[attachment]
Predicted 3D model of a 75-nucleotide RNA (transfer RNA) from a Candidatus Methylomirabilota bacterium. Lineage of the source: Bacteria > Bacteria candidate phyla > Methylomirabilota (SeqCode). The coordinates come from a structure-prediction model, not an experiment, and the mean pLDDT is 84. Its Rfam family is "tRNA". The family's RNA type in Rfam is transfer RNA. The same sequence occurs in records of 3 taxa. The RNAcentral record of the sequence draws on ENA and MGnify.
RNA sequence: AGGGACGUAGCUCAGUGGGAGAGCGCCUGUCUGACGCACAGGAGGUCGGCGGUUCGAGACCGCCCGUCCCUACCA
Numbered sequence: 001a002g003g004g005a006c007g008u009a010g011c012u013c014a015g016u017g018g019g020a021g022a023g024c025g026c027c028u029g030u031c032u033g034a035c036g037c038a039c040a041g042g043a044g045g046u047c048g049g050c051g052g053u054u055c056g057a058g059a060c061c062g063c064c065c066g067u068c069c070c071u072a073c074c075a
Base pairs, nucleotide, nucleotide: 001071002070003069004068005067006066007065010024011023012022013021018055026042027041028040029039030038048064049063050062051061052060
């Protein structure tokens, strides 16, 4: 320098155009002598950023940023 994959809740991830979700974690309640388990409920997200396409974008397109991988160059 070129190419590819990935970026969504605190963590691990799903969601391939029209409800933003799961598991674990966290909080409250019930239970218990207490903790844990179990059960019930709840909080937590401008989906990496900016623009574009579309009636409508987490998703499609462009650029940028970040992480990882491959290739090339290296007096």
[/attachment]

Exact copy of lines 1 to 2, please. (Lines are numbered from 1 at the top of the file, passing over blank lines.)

Predicted 3D model of a 75-nucleotide RNA (transfer RNA) from a Candidatus Methylomirabilota bacterium. Lineage of the source: Bacteria > Bacteria candidate phyla > Methylomirabilota (SeqCode). The coordinates come from a structure-prediction model, not an experiment, and the mean pLDDT is 84. Its Rfam family is "tRNA". The family's RNA type in Rfam is transfer RNA. The same sequence occurs in records of 3 taxa. The RNAcentral record of the sequence draws on ENA and MGnify.
RNA sequence: AGGGACGUAGCUCAGUGGGAGAGCGCCUGUCUGACGCACAGGAGGUCGGCGGUUCGAGACCGCCCGUCCCUACCA